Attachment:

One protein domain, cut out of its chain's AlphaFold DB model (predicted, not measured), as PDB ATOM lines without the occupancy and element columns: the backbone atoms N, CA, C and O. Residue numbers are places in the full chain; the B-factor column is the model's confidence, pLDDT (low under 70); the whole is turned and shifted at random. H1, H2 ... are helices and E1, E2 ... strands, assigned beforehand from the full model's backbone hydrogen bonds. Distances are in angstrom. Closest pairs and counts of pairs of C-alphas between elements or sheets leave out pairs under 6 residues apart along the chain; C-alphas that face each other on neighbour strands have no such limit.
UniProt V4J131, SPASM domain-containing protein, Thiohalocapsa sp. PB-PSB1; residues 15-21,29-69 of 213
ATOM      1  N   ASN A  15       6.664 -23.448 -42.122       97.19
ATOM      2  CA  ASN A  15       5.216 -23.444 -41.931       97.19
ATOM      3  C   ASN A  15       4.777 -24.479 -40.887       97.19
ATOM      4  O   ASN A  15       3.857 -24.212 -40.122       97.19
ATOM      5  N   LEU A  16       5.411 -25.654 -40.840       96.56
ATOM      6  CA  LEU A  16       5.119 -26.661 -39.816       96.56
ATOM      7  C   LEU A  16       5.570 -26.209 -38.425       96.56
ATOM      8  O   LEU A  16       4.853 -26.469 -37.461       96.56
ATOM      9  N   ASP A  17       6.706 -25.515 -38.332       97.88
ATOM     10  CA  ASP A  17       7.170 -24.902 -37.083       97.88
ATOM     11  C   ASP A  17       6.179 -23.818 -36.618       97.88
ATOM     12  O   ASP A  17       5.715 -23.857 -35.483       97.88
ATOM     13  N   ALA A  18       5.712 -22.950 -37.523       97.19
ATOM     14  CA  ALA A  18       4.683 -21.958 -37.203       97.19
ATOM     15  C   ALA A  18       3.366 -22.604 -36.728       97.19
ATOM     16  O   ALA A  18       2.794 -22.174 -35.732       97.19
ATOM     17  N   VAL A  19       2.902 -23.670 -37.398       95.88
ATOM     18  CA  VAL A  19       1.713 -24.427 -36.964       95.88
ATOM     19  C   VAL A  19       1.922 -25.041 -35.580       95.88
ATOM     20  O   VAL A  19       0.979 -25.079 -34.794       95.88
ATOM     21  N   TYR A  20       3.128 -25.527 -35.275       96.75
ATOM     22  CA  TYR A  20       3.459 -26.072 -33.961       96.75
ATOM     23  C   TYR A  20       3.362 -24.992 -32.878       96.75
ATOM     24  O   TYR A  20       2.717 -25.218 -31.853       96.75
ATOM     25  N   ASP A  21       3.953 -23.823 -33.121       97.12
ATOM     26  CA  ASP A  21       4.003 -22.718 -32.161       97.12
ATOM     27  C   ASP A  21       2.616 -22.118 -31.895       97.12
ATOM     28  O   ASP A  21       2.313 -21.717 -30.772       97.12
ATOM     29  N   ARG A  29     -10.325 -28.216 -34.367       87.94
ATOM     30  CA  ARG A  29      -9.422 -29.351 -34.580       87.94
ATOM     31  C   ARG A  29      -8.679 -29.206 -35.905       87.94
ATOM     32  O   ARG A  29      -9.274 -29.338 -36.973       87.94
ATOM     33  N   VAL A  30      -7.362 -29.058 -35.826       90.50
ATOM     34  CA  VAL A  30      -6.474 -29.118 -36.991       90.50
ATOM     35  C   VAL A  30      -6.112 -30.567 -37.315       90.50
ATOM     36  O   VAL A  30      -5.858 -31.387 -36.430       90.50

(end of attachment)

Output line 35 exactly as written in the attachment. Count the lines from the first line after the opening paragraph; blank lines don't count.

ATOM     34  CA  VAL A  30      -6.474 -29.118 -36.991       90.50